When reporting the immunization timeliness of the children based on the type of information their mothers received, the authors reported, “compared with infants of women who received no immunization information (71% immunized on-time), infants of women who received discouraging information only (57% immunized on time, OR = 0.49, 95% CI 0.38–0.64) or encouraging and discouraging information (61% immunized on time, OR = 0.51, 95% CI 0.42–0.63) were at decreased odds of receiving all immunizations on time. Receipt of encouraging information only was not associated with infant immunization timeliness (73% immunized on time, OR = 1.00, 95% CI 0.87–1.15).”
Dr. Grant remarked on these results in the press release, stating that he was, “surprised and disappointed that encouraging information had no positive influence,” as evidence by the similar rates of on-time immunizations in both the encouraged and ‘no information’ groups. However, those women who received both types of information, or only negative information can be educated further to yield better results.
To this end, Dr. Grant added, “We have to do a particularly better job of encouraging immunization for the infants of future parents who have received discouraging information about immunization.” In an email interview with Contagion®
, Dr. Grant provided some suggestions on how practitioners can improve their methods through the following techniques, stating that practitioners should, “discuss infant immunization with every future parent: both the moms and their partners. The partners are important. A larger proportion of them are undecided about infant immunization before the child is born and so they need to be better informed. [In addition,] ask future parents what information they have already received and specifically if they have received any discouraging information. If they have received discouraging information, discuss this with your patients and ensure that you answer all questions, concerns, and uncertainties that this information has caused in the parents.”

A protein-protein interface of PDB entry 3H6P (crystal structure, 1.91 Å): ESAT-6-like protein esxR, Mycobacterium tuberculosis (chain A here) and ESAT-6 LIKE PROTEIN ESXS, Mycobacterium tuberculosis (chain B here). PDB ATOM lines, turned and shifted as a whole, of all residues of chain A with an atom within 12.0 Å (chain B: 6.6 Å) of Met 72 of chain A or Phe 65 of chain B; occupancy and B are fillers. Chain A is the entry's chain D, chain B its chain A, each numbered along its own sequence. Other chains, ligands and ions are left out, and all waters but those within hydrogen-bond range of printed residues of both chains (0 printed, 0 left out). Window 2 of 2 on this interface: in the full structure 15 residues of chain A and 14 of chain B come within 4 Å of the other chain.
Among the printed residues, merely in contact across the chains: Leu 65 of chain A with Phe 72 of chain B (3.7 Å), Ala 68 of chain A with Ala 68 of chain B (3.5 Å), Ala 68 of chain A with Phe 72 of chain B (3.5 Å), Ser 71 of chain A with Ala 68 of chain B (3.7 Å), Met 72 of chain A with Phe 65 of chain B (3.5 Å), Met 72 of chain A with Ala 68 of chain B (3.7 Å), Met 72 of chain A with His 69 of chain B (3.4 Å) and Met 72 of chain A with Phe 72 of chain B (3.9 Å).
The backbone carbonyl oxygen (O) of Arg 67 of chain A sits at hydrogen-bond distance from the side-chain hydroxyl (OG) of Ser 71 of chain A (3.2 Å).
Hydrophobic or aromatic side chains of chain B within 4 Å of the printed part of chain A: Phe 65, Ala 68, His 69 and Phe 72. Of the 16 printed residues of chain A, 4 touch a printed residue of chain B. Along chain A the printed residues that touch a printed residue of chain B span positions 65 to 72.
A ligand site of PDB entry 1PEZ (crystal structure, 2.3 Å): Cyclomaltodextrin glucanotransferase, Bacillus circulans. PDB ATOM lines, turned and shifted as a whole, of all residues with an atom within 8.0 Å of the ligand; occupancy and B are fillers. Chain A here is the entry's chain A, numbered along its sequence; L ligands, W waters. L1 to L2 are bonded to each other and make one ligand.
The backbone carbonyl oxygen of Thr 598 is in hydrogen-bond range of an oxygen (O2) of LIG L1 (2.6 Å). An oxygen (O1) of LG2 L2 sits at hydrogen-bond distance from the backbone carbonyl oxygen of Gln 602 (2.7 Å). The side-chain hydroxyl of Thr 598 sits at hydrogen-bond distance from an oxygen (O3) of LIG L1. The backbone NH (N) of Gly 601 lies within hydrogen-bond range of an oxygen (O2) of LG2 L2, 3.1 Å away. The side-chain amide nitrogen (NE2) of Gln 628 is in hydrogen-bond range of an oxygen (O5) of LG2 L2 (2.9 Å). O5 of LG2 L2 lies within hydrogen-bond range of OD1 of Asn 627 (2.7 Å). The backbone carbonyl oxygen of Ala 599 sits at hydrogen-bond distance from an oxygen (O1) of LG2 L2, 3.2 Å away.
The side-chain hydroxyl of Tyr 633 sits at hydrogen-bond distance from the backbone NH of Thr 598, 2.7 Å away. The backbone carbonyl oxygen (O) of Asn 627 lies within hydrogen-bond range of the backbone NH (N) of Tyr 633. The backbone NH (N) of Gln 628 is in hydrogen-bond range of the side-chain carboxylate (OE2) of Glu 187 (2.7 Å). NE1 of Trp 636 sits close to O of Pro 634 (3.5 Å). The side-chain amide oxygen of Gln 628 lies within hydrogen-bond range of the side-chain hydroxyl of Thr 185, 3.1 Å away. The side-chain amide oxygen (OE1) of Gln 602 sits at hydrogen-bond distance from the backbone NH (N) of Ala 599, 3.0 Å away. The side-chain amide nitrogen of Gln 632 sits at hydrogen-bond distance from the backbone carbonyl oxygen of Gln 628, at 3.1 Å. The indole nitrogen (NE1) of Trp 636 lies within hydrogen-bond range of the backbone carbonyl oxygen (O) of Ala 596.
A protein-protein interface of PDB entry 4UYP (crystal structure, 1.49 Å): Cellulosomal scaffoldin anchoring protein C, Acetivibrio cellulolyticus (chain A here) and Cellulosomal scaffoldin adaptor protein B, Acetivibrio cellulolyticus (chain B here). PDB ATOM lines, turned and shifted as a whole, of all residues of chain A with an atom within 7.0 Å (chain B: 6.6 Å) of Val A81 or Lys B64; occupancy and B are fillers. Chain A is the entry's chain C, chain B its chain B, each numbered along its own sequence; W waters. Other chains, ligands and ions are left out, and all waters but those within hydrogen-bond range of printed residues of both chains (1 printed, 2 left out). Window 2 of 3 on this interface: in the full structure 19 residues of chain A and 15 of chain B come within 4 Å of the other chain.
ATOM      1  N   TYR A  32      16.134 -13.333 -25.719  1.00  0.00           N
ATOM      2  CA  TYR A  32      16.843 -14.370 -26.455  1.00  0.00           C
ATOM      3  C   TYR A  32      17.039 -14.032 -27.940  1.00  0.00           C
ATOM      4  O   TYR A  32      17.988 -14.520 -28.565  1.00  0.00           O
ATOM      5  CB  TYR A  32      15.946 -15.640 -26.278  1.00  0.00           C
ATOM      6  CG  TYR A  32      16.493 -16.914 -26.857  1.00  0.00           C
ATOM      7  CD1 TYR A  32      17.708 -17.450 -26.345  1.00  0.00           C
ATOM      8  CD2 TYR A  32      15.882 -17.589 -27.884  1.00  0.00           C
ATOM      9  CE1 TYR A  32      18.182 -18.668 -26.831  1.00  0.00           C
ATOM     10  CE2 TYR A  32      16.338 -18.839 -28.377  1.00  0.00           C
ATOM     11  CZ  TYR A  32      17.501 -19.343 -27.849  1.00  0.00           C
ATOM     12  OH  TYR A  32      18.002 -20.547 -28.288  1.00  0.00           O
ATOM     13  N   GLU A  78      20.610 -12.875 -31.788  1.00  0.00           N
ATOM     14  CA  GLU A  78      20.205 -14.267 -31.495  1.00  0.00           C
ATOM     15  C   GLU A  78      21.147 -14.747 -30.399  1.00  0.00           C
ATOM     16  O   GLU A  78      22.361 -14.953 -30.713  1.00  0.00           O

Paul Offit, MD, director, Vaccine Information Center, the Children's Hospital of Philadelphia, acknowledged in the press release that this is easier said than done. “It's much easier to scare people than to unscare them. The autism story proves that,” referring to “one poorly done study that was later retracted led to 17 studies in seven countries, costing tens of millions of dollars that showed no greater risk of autism in kids who received the measles, mumps and rubella (MMR) vaccine.”
According to Dr. Offit, younger physicians who have never seen or experienced many of the diseases vaccines protect against may also contribute to the lack of urgent necessity to receive vaccines on time.
“I'm an older physician. I've had measles. I've had mumps. Today, if a child comes in with one of those diseases, younger doctors haven't seen it and often call for me to confirm the diagnosis," Offit said in the press release. "So, young doctors may not be as compelled to argue for vaccines. They haven't seen these diseases, so they may not be great advocates for vaccines.”
asked Dr. Grant what could be done to help assuage this issue, he remarked that young practitioners are “fortunate not to have seen [these infections] because they are horrible diseases and watching children experience them is distressing; [however,] there are excellent resources available [for these practitioners] through the American Academy of Pediatrics which describe these diseases very graphically.”
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